So John and William found themselves in York Castle prison, charged with two counts of sheep theft. On 23rd of December 1843, the York Herald reported that they had pleaded guilty to both counts and William also admitted to having stolen a bay gelding from Robert Williamson the previous September.
Since 1742 theft of sheep and cattle had been a capital offence, but fortunately for the Richardson brothers by the 1840s capital punishment was reserved for only the most serious crimes of treason and murder.
At the York Winter Assizes, on 30th of December 1843, both brothers were sentenced to transportation for ten years. The Herald noted that William was very distressed by this; and who could blame him? It must have been a terrifying prospect.
At the end of January, William and John were taken to Millbank Prison, on the banks of the Thames in London, to await transportation.
Millbank Prison was the largest of the London prisons, and was frequently used as a ‘holding pen’ for those awaiting transportation. Henry Mayhew, the social researcher, visited the prison in 1856 , and later published a vivid description of it:
Ahead is Vauxhall bridge, with its open iron work at the sides of the arches, and at its foot, at the back of the dismal Horseferry Road, lies the Milbank prison.
This immense yellow-brown mass of brick-work is surrounded by a low wall of the same material, above which is seen a multitude of small squarish windows, and a series of diminutive roofs of slate, like low retreating foreheads. There is a systematic irregularity about the in-and-out aspect of the building, which gives it the appearance of a gigantic puzzle; and altogether the Millbank prison may be said to be one of the most successful realizations, on a large scale, of the ugly in architecture, being an ungainly combination of the mad-house with the fortress style of building, for it has a series of martello-like towers, one at each of its many angles, and was originally surrounded by a moat, whilst its long lines of embrasure-like windows are barred, after the fashion of Bedlam and St. Luke’s.
At night the prison is nothing but a dark, shapeless structure, the hugeness of which is made more apparent by the bright yellow specks which shine from the casements. The Thames then rolls by like a flood of ink, spangled with the reflections from the lights of Vauxhall bridge, and the deep red lamps from those of the Millbank pier, which dart downwards into the stream, like the luminous trails of a rocket reversed.
Mayhew was given a tour of the prison and the procedure for admitting new prisoners was explained to him. this must be fairly close to what William and John were faced with when they arrived:
The governor, on learning the object of our visit, directed one of the principal warders to conduct us through the several wards, and explain to us the various details of the prison.
“Millbank,” he said, in answer to a question we put to him, “is the receptacle for all the convicts of England, Wales, and Scotland, but not for those of Ireland, which has a convict establishment of its own.”
Males and females of all ages are received here, the prison being the depot for “convicts” of every description. When a man is convicted, and sentenced either to transportation or penal servitude, he remains in the prison in which he was confined previous to his trial, until such time as the order of the Secretary of State is forwarded for his removal; and he is then transferred to us, his “caption papers” (in which are stated the nature of his offence, the date of his conviction, and the length of his sentence) being sent with him. From this prison he is, after a time, removed to some “probationary” prison (to undergo a certain term of separate confinement) such as that at Pentonville, or to some such establishment in the country; and thence he goes to the public works either at Portland, Portsmouth, or the Hulks, or else he is transported to Gibraltar, Bermuda, or Western Australia, where he remains till the completion of his sentence.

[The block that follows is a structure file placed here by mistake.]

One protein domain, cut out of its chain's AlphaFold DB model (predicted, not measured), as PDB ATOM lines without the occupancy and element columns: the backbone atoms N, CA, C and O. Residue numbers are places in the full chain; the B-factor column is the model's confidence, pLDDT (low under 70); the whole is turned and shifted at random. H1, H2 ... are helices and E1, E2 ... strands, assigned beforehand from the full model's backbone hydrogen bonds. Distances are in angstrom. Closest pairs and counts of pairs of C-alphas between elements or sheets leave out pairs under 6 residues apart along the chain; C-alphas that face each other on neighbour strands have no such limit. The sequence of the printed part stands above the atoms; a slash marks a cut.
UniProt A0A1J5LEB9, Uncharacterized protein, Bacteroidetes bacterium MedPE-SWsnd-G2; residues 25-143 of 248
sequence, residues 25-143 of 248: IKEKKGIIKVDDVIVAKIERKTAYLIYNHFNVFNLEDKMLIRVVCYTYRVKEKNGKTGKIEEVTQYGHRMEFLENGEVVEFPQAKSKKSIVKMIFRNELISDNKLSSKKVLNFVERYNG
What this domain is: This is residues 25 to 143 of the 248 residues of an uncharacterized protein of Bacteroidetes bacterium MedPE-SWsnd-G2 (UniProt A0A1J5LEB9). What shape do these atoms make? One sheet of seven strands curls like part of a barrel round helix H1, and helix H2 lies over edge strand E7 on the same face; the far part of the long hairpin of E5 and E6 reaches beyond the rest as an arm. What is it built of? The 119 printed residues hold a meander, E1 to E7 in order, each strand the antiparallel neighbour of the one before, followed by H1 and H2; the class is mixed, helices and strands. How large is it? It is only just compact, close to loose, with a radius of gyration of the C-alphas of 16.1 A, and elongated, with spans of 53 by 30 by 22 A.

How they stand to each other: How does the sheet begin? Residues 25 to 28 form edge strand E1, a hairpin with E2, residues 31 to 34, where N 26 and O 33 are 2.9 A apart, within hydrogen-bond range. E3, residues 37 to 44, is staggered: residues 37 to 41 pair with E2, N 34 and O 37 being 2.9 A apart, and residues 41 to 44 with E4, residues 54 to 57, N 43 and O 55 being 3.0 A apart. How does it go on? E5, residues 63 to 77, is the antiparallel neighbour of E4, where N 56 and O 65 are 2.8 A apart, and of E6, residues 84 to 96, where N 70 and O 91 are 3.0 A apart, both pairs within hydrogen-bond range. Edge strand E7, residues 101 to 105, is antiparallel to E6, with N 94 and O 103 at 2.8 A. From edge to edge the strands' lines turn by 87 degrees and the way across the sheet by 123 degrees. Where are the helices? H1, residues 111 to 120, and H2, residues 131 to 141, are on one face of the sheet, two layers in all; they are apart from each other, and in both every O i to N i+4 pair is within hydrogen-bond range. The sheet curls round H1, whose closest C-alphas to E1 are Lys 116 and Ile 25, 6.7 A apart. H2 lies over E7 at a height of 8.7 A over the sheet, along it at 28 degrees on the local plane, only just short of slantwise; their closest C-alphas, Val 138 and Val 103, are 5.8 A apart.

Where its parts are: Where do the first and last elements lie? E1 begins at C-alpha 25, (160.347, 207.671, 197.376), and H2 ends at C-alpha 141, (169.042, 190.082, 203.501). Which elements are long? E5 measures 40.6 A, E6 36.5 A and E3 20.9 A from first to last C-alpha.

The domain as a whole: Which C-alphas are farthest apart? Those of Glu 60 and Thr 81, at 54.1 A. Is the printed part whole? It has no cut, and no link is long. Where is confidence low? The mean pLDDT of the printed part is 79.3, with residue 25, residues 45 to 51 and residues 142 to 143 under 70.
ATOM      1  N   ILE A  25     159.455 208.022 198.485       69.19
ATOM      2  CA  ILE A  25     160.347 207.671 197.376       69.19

On the arrival of the prisoners at Millbank, the governor informed us, they are examined by the surgeon, when, if pronounced free from contagious disease, they are placed in the reception ward, and afterwards distributed throughout the prison according to circumstances, having been previously bathed and examined, naked, as at Pentonville.
“If a prisoner be ordered to be placed in association on medical grounds,” added the governor, “the order is entered in the book in red ink, otherwise he is located in one of the various pentagons for six months, to undergo confinement in separate cell.”
On entering his cell, each prisoner’s hair is cut, and the rules of the prison are read over to him, the latter process being repeated every week, and the hair cut as often as required.
This must have been daunting to the brothers who probably hadn’t been out of Yorkshire before, but more was to follow….
Newspaper Credit: The York Herald, and General Advertiser (York, England), Saturday, December 23, 1843; pg. 6; Issue 3717. 19th Century British Library Newspapers: Part II
Newspaper Credit: The York Herald, and General Advertiser (York, England), Saturday, January 06, 1844; pg. 3; Issue 3719. 19th Century British Library Newspapers: Part II.
Newspaper Credit: The York Herald, and General Advertiser (York, England), Saturday, February 03, 1844; pg. 6; Issue 3723. 19th Century British Library Newspapers: Part II.
THE CRIMINAL PRISONS OF LONDON AND SCENES OF LONDON LIFE BY HENRY MAYHEW and JOHN BINNY
Griffin, Bohn and Co. London 1862 The Victorian Dictionary
© Caroline Cox and Caroline’s Chronicles. 2011 – current year